Send Emails Automatically - Uses Excel Macro and Task Scheduler

Sick of emailing a report every day? Automate it using the following Macro, which emails a specific range! 

Be sure to check out our Macro Scheduling Tutorial beforehand, if you want to automatically schedule the macro to run. Else it is as simple as a button click!

 

Steps

1. Copy In VBA Code

2. Adjust Range & Send To

3. Done

 

 

1. Setup

This macro simply copies a specified range over to Outlook, then hits the send button. Automating what you would normally do, if you wanted to send a table of data. 
I originally used a macro that took screen shots, and attached that to the email. However I had problems where the images didn't display correctly, due to security settings on our companies server. The technique below is easier, and gets around that issue. 

Just make sure you have Outlook working and set up. If you were hoping to use Gmail, fear not as I have also got this working using Google Sheets. I will provide a tutorial on this shortly. 

 

2. Building The Sheet

1. Create Excel Workbook
Call it "emailtest" without the quotes. I avoid spaces for simplicity when updating the code. Macro Enabled of course. 

Now add in a small table to test out the macro, here is my artwork:

Auto_Email_Data_Table.png

 

Note how I turned off Gridlines - simply to help with my design. You don't need to do this.
To follow along, just make sure your design is in D2:F12.

 

3. Adding In The Code

1. Open up VBA and Insert a Module

insert_module.png

 

2. Copy In The Following RangetoHTML Code:

Function RangetoHTML(rng As Range)
' Working in Office 2000-2016
    Dim fso As Object
    Dim ts As Object
    Dim TempFile As String
    Dim TempWB As Workbook

    TempFile = Environ$("temp") & "\" & Format(Now, "dd-mm-yy h-mm-ss") & ".htm"

    'Copy the range and create a new workbook to past the data in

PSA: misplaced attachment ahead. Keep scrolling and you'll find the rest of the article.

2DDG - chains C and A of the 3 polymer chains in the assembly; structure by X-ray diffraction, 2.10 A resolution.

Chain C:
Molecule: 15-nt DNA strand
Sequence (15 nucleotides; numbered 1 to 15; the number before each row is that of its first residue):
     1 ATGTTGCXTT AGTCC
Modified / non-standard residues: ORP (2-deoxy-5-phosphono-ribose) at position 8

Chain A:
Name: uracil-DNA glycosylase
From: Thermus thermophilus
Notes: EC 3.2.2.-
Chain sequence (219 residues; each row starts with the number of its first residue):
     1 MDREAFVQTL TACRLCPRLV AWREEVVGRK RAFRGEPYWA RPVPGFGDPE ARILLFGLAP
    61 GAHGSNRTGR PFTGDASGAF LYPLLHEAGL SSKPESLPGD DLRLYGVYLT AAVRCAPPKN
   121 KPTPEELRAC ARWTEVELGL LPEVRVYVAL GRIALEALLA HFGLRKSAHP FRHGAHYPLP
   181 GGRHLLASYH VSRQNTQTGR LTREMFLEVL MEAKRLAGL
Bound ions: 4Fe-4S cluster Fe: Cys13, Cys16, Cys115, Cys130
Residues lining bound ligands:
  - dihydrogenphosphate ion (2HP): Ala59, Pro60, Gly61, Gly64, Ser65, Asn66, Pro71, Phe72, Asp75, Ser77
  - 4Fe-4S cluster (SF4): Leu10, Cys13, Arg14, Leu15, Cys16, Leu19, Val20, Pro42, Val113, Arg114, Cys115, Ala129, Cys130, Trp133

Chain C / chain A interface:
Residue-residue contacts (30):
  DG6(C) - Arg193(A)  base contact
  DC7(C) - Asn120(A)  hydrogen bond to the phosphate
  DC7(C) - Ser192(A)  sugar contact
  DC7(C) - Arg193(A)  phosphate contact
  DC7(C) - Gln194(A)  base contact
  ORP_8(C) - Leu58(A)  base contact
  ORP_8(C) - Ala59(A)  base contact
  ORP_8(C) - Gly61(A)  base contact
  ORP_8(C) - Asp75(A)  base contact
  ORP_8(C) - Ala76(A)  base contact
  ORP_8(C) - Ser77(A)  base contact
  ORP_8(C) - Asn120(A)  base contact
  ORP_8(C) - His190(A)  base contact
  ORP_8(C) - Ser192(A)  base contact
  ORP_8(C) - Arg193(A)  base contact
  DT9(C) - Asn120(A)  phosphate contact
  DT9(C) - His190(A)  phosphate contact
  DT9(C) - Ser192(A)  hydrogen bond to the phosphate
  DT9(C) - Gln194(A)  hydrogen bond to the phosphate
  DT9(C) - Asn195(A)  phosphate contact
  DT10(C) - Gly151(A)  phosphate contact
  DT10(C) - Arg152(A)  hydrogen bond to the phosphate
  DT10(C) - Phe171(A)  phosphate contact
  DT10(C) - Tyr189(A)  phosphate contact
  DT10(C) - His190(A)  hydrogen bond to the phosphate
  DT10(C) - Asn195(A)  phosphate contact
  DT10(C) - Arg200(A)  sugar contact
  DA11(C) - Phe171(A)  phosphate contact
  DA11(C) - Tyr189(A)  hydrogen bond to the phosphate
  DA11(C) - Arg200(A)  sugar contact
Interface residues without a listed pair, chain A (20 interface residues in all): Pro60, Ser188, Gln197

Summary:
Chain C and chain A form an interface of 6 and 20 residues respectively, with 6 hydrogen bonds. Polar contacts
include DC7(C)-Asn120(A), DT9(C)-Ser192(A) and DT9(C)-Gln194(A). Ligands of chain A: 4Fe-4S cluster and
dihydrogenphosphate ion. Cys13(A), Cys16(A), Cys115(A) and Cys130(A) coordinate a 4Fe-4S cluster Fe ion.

rng.Copy
    Set TempWB = Workbooks.Add(1)
    With TempWB.Sheets(1)
        .Cells(1).PasteSpecial Paste:=8
        .Cells(1).PasteSpecial xlPasteValues, , False, False
        .Cells(1).PasteSpecial xlPasteFormats, , False, False
        .Cells(1).Select
        Application.CutCopyMode = False
        On Error Resume Next
        .DrawingObjects.Visible = True
        .DrawingObjects.Delete
        On Error GoTo 0
    End With

    'Publish the sheet to a htm file
    With TempWB.PublishObjects.Add( _
         SourceType:=xlSourceRange, _
         Filename:=TempFile, _
         Sheet:=TempWB.Sheets(1).Name, _
         Source:=TempWB.Sheets(1).UsedRange.Address, _
         HtmlType:=xlHtmlStatic)
        .Publish (True)
    End With

    'Read all data from the htm file into RangetoHTML
    Set fso = CreateObject("Scripting.FileSystemObject")
    Set ts = fso.GetFile(TempFile).OpenAsTextStream(1, -2)
    RangetoHTML = ts.readall
    ts.Close
    RangetoHTML = Replace(RangetoHTML, "align=center x:publishsource=", _
                          "align=left x:publishsource=")

    'Close TempWB
    TempWB.Close savechanges:=False

    'Delete the htm file we used in this function
    Kill TempFile

    Set ts = Nothing
    Set fso = Nothing
    Set TempWB = Nothing
End Function

This converts your range into HTML, which keeps the pretty formatting and ensures formulas don't mess up on the email .